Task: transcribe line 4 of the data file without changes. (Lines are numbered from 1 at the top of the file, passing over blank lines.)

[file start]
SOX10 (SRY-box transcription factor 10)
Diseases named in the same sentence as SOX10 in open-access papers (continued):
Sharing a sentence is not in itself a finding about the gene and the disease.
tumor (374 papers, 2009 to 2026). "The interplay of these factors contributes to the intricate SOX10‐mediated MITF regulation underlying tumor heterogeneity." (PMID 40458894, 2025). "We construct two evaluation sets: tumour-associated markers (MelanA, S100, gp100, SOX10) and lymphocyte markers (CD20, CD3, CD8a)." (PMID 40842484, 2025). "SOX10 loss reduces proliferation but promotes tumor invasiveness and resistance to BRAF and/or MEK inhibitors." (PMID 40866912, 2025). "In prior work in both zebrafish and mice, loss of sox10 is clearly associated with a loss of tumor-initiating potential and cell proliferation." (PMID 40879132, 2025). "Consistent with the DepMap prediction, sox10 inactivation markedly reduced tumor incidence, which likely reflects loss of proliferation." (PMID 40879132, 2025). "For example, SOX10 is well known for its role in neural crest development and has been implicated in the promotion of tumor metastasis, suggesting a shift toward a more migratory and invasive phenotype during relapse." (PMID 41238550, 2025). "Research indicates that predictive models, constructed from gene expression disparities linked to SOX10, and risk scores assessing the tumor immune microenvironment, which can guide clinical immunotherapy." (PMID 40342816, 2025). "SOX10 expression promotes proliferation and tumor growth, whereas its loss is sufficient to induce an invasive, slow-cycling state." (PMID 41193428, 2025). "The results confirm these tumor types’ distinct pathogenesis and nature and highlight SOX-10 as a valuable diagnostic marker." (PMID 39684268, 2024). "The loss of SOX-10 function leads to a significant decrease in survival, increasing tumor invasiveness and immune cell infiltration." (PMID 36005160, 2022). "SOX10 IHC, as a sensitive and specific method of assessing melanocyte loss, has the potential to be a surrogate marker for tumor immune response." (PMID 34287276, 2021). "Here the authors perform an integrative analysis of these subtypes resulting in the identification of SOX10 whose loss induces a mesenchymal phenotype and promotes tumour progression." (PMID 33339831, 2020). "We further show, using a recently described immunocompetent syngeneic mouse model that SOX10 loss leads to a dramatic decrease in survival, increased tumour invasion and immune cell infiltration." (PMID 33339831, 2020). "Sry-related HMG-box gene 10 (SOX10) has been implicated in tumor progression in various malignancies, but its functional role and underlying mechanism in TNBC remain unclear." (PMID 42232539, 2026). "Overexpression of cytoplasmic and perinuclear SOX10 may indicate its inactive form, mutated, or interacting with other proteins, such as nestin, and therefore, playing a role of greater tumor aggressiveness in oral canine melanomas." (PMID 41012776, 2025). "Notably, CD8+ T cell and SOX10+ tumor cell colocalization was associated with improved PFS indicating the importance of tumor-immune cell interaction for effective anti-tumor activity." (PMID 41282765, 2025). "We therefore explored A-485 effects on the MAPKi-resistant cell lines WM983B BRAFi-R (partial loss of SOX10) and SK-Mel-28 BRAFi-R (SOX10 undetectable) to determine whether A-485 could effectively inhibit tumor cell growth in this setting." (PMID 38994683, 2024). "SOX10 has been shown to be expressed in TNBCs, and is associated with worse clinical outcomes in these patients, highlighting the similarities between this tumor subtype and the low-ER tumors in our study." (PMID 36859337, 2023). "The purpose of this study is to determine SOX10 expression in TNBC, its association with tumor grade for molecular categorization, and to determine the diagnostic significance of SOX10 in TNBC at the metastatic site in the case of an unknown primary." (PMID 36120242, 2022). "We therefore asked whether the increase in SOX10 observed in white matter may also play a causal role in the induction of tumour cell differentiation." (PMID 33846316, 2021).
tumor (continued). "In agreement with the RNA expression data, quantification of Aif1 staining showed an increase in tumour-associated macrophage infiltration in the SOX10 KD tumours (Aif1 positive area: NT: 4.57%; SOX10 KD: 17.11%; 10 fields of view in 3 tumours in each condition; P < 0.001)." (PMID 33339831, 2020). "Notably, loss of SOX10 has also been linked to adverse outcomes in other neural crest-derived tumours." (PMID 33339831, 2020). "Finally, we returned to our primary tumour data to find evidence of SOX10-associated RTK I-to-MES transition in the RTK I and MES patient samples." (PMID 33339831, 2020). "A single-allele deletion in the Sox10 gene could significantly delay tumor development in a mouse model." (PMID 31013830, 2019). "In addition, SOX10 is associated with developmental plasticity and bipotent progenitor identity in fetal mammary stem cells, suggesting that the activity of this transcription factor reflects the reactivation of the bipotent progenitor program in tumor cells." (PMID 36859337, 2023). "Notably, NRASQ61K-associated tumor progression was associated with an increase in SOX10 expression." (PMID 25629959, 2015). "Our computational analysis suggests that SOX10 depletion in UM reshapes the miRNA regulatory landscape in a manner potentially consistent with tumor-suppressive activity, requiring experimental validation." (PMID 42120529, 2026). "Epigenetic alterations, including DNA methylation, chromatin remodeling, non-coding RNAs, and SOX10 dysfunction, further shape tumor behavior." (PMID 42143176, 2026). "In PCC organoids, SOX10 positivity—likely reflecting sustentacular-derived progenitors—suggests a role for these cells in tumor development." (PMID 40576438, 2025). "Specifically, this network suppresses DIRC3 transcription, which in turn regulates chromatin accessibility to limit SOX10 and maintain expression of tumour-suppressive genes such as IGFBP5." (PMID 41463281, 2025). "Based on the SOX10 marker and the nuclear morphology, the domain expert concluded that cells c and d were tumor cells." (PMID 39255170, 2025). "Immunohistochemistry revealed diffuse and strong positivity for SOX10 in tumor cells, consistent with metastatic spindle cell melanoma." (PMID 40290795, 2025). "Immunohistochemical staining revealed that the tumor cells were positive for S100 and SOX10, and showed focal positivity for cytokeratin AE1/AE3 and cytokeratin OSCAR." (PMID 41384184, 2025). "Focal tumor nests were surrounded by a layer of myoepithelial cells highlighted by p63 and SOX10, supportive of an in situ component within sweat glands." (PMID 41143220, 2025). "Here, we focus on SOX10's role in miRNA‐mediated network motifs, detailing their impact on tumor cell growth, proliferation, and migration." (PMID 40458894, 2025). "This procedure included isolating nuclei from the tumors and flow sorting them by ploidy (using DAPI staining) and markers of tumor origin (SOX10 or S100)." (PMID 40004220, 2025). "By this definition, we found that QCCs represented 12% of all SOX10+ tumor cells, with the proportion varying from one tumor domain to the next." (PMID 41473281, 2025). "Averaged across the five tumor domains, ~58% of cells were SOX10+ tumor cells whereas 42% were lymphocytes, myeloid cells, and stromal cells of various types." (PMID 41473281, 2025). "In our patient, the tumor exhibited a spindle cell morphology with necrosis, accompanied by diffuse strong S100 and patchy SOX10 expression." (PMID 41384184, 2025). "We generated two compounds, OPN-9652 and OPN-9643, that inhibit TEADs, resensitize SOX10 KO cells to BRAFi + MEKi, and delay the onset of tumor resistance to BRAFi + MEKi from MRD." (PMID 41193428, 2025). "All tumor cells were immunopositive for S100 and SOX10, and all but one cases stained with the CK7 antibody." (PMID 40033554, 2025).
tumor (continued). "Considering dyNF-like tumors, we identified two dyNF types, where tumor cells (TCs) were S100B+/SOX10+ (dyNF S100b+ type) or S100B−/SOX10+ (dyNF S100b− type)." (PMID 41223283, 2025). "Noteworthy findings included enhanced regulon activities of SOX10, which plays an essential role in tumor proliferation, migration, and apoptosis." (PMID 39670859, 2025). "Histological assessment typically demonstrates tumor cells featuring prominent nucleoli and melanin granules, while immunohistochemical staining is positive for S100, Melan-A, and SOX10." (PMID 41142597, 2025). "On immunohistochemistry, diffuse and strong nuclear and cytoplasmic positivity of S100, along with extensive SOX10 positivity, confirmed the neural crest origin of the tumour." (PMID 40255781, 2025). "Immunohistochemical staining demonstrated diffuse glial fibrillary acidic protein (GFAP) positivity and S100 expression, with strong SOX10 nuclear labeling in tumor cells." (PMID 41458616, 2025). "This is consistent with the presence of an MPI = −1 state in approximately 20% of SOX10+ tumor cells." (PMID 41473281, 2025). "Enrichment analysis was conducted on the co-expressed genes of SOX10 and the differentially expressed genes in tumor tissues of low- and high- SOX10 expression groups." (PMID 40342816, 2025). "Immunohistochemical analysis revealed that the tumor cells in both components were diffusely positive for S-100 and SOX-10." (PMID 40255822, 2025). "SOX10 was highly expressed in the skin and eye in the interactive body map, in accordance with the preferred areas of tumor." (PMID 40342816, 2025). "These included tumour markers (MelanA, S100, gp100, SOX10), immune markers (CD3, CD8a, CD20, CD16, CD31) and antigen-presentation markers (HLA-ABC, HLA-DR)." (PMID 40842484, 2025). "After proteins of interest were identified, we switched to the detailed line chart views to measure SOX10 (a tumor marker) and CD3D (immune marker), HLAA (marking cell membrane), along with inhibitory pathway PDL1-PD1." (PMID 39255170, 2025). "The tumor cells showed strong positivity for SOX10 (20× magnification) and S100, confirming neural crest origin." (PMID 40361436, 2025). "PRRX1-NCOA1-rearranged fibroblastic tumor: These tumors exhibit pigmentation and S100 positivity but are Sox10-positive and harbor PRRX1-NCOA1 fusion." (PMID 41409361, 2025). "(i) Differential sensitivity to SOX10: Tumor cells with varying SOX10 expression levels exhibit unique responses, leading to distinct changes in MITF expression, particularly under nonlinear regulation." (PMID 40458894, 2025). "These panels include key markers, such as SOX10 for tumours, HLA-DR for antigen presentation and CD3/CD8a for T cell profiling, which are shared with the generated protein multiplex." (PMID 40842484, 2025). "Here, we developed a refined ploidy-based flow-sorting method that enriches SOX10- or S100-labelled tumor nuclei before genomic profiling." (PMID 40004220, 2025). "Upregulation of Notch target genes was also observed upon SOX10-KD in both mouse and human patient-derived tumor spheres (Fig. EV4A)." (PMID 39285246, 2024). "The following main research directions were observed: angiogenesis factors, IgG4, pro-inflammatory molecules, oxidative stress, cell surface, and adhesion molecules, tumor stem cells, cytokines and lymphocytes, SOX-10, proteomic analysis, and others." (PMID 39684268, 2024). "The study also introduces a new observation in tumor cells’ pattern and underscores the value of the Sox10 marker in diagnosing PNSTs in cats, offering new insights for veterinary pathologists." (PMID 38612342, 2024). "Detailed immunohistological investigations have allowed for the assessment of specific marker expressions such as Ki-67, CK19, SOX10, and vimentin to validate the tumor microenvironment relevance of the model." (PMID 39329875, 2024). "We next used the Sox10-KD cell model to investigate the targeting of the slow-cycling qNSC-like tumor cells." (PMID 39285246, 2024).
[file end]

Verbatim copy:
tumor (374 papers, 2009 to 2026). "The interplay of these factors contributes to the intricate SOX10‐mediated MITF regulation underlying tumor heterogeneity." (PMID 40458894, 2025). "We construct two evaluation sets: tumour-associated markers (MelanA, S100, gp100, SOX10) and lymphocyte markers (CD20, CD3, CD8a)." (PMID 40842484, 2025). "SOX10 loss reduces proliferation but promotes tumor invasiveness and resistance to BRAF and/or MEK inhibitors." (PMID 40866912, 2025). "In prior work in both zebrafish and mice, loss of sox10 is clearly associated with a loss of tumor-initiating potential and cell proliferation." (PMID 40879132, 2025). "Consistent with the DepMap prediction, sox10 inactivation markedly reduced tumor incidence, which likely reflects loss of proliferation." (PMID 40879132, 2025). "For example, SOX10 is well known for its role in neural crest development and has been implicated in the promotion of tumor metastasis, suggesting a shift toward a more migratory and invasive phenotype during relapse." (PMID 41238550, 2025). "Research indicates that predictive models, constructed from gene expression disparities linked to SOX10, and risk scores assessing the tumor immune microenvironment, which can guide clinical immunotherapy." (PMID 40342816, 2025). "SOX10 expression promotes proliferation and tumor growth, whereas its loss is sufficient to induce an invasive, slow-cycling state." (PMID 41193428, 2025). "The results confirm these tumor types’ distinct pathogenesis and nature and highlight SOX-10 as a valuable diagnostic marker." (PMID 39684268, 2024). "The loss of SOX-10 function leads to a significant decrease in survival, increasing tumor invasiveness and immune cell infiltration." (PMID 36005160, 2022). "SOX10 IHC, as a sensitive and specific method of assessing melanocyte loss, has the potential to be a surrogate marker for tumor immune response." (PMID 34287276, 2021). "Here the authors perform an integrative analysis of these subtypes resulting in the identification of SOX10 whose loss induces a mesenchymal phenotype and promotes tumour progression." (PMID 33339831, 2020). "We further show, using a recently described immunocompetent syngeneic mouse model that SOX10 loss leads to a dramatic decrease in survival, increased tumour invasion and immune cell infiltration." (PMID 33339831, 2020). "Sry-related HMG-box gene 10 (SOX10) has been implicated in tumor progression in various malignancies, but its functional role and underlying mechanism in TNBC remain unclear." (PMID 42232539, 2026). "Overexpression of cytoplasmic and perinuclear SOX10 may indicate its inactive form, mutated, or interacting with other proteins, such as nestin, and therefore, playing a role of greater tumor aggressiveness in oral canine melanomas." (PMID 41012776, 2025). "Notably, CD8+ T cell and SOX10+ tumor cell colocalization was associated with improved PFS indicating the importance of tumor-immune cell interaction for effective anti-tumor activity." (PMID 41282765, 2025). "We therefore explored A-485 effects on the MAPKi-resistant cell lines WM983B BRAFi-R (partial loss of SOX10) and SK-Mel-28 BRAFi-R (SOX10 undetectable) to determine whether A-485 could effectively inhibit tumor cell growth in this setting." (PMID 38994683, 2024). "SOX10 has been shown to be expressed in TNBCs, and is associated with worse clinical outcomes in these patients, highlighting the similarities between this tumor subtype and the low-ER tumors in our study." (PMID 36859337, 2023). "The purpose of this study is to determine SOX10 expression in TNBC, its association with tumor grade for molecular categorization, and to determine the diagnostic significance of SOX10 in TNBC at the metastatic site in the case of an unknown primary." (PMID 36120242, 2022). "We therefore asked whether the increase in SOX10 observed in white matter may also play a causal role in the induction of tumour cell differentiation." (PMID 33846316, 2021).